More and more these days in urban, Hispanic neighborhoods around the United States, decrepit storefronts and abandoned buildings have been converted into churches.
It's a storefront one day, a church, the next where a Hispanic congregation worships, raising its hands and swaying with the same kind of spontaneity that landed the church there in the first place.
This week The New York Times published a three-part series called "House Afire," about the rise of Pentecostalism -- the world's fastest-growing branch of Christianity. The trend is particularly strong among Hispanic immigrants.
Many are drawn to the faith's spirited style of worship. Music, tambourines, singing, praising, healing, speaking in tongues, and frenzied movements are all staples of a Pentecostal service. It's believed the Holy Spirit comes through this exuberance and directly ignites churchgoers, providing them with a personal relationship to God.
Pentecostalism also emphasizes attaining rewards in the here and now, a popular theme for many Hispanic immigrants in search of the American dream. There is a strong emphasis on education, hard work and prosperity, and talk of creating a better life not in the afterworld but here, even in the ghettos, on earth.
According to the Times' metro reporter David Gonzalez, who spent more than a year on "House Afire," Pentecostals are ambitious. On ABC News' Spanish-language "Exclusiva" podcast, he recalled how a Pentecostal pastor discussed his congregation's ambitions.
"The pastor said, 'We are more ambitious than Rockefeller.' Not that they want to be filthy rich, but … they want success, that if they live right by this religion, their children will go to school, they'll get an education."
Just a few decades ago, almost all Hispanics in the United States were Catholic. But today, Catholicism faces heavy competition. Most Hispanic Pentecostals are former Catholics. Gonzalez said one reason they convert is Pentecostals do not need saints and angels and statues, not even a priest.
All Pentecostals can preach, heal and feel the Holy Spirit. Everyone can pastor and feel like a priest.
"I was often told that they left Catholic church services feeling cold, empty," said Gonzalez. "That's a tough thing to say, leaving a church service feeling cold, empty. In the Pentecostal church, the storefront, the pastor knows your name. He introduces you to the congregation. They clap, and you get a chance to preach yourself. It's personal and direct."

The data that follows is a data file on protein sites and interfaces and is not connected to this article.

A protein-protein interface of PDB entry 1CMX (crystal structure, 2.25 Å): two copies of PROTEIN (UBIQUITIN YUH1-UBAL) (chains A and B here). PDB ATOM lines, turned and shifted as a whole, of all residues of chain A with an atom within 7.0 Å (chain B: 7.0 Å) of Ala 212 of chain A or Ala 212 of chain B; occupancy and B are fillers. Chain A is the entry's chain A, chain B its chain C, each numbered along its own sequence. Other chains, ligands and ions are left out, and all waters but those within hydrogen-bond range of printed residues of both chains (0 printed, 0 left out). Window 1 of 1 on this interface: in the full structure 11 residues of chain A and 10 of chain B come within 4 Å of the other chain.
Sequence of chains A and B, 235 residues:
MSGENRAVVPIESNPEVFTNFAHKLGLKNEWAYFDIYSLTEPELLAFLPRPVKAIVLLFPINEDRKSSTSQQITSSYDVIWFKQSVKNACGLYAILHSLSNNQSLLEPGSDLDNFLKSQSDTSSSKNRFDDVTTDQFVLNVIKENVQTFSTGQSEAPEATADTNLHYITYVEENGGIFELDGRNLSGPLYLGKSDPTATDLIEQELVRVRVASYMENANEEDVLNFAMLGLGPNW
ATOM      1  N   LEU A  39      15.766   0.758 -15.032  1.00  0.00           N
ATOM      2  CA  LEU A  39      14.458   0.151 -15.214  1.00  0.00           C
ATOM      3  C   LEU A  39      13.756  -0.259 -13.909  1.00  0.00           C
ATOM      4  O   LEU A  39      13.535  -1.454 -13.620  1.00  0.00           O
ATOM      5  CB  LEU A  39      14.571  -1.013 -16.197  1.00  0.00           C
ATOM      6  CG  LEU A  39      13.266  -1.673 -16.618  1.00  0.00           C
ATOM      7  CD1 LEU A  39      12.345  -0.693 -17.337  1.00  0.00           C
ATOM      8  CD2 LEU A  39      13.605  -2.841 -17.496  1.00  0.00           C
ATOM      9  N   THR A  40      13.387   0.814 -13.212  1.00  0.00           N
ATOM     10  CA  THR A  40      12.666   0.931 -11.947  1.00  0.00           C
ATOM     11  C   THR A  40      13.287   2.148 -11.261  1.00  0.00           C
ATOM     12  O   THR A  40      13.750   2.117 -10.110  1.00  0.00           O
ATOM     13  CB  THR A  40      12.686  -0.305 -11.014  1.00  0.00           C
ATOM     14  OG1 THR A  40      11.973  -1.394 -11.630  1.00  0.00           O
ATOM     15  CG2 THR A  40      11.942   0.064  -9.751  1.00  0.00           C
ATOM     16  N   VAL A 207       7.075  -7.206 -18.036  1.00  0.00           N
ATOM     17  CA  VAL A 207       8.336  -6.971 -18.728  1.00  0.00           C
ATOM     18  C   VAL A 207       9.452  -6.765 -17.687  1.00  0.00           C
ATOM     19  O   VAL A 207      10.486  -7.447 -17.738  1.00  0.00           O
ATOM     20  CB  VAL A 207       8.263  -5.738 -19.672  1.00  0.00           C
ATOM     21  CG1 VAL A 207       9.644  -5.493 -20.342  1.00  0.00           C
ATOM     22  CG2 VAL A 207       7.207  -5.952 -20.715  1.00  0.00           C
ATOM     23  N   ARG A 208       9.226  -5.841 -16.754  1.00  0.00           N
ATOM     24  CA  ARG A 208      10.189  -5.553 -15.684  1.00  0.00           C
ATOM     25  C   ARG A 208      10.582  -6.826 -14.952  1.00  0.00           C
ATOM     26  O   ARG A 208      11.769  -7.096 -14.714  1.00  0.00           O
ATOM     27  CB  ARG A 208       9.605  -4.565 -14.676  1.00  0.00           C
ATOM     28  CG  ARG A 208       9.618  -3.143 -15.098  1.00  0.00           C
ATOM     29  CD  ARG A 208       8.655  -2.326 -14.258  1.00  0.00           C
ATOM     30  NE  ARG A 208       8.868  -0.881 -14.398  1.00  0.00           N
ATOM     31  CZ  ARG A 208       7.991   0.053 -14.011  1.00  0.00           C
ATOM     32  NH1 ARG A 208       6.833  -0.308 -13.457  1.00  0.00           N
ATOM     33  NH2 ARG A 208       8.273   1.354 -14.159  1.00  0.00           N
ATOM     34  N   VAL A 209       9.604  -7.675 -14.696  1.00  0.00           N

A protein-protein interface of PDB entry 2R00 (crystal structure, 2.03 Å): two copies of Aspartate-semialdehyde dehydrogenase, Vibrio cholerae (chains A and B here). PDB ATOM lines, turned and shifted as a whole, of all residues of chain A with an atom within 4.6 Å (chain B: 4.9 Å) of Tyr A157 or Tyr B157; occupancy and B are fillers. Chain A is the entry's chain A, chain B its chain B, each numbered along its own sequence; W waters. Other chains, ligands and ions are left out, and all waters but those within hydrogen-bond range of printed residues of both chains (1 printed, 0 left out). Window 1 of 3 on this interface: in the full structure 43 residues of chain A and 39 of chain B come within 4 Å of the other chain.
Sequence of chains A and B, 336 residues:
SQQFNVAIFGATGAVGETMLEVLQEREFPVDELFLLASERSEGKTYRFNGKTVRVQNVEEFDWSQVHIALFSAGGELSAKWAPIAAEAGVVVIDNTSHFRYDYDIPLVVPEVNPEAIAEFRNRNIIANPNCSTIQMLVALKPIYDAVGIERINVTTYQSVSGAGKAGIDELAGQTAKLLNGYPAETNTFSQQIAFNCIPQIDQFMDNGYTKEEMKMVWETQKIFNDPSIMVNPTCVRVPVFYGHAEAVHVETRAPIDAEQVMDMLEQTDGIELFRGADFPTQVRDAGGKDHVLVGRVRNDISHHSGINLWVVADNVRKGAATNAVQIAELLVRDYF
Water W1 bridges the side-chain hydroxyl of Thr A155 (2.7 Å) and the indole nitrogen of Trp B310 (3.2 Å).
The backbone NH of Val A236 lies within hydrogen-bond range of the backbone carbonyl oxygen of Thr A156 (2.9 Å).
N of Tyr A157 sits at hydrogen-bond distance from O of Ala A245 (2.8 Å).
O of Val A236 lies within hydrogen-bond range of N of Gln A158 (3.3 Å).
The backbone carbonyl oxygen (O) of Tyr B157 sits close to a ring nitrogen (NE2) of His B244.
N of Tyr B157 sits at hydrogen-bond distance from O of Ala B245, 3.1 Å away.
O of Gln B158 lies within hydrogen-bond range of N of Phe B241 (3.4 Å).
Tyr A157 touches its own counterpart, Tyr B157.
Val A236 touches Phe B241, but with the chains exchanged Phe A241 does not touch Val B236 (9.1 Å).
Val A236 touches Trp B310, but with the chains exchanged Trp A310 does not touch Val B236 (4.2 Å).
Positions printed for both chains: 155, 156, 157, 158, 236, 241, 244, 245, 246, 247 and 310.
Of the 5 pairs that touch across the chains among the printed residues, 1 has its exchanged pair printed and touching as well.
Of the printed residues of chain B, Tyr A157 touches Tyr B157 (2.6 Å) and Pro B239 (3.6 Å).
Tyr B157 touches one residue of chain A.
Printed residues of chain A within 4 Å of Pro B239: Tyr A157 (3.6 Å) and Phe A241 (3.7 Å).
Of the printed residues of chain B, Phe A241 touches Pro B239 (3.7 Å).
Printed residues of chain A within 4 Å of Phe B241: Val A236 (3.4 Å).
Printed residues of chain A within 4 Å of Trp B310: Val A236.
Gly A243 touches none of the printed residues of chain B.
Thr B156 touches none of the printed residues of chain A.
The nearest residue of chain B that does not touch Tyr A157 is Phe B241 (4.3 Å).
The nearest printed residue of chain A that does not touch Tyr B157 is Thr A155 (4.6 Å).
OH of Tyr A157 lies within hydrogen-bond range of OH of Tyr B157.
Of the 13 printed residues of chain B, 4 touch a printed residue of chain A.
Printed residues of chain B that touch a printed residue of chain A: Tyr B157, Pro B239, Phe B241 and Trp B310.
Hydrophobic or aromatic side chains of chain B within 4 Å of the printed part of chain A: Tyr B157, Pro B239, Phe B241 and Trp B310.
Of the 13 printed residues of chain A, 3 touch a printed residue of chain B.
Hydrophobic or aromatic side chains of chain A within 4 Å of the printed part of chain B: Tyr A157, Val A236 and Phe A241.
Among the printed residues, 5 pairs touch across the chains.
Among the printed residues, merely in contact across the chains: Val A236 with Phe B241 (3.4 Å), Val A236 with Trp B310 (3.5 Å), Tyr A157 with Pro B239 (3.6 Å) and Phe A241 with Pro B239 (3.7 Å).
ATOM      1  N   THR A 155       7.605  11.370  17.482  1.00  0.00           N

Another reason many Hispanic immigrants convert is their sense of feeling adrift in this country. Pentecostal churches seem to offer benefits that reach far in a new land.
They offer a sense of community and Hispanic immigrants feel welcome there, often attending services every day at the church or at the home of parishioners. They feel less alone in their struggles and rely on the congregation for personalized support with broken families, the hardships of a new country, and feelings of nostalgia.
The political implications of this faith in the United States may also be far reaching.
Traditionally, Pentecostals avoid participating in politics. This may explain why the defense of illegal immigrants comes more from Catholics than from Pentecostals, even though so many members of the Pentecostal church are immigrants.
But these Hispanic Christians are part of the constituency that both Democrats and Republicans are going after as they gear up for 2008. "There is a challenge to politicians who look at minority communities as traditionally Democratic," said Gonzalez. "You just can't say because they're Latinos, they're going to be Democrats. They might be, on the social and economic issues, but on … family issues, they're going to be very conservative."
The trick, according to Gonzalez, for both major political parties, is to realize that Hispanics are diverse. To appeal to them, a candidate has to explain certain positions. Gone are the days of taking the vote for granted and just saying, "they're going to be Democrats."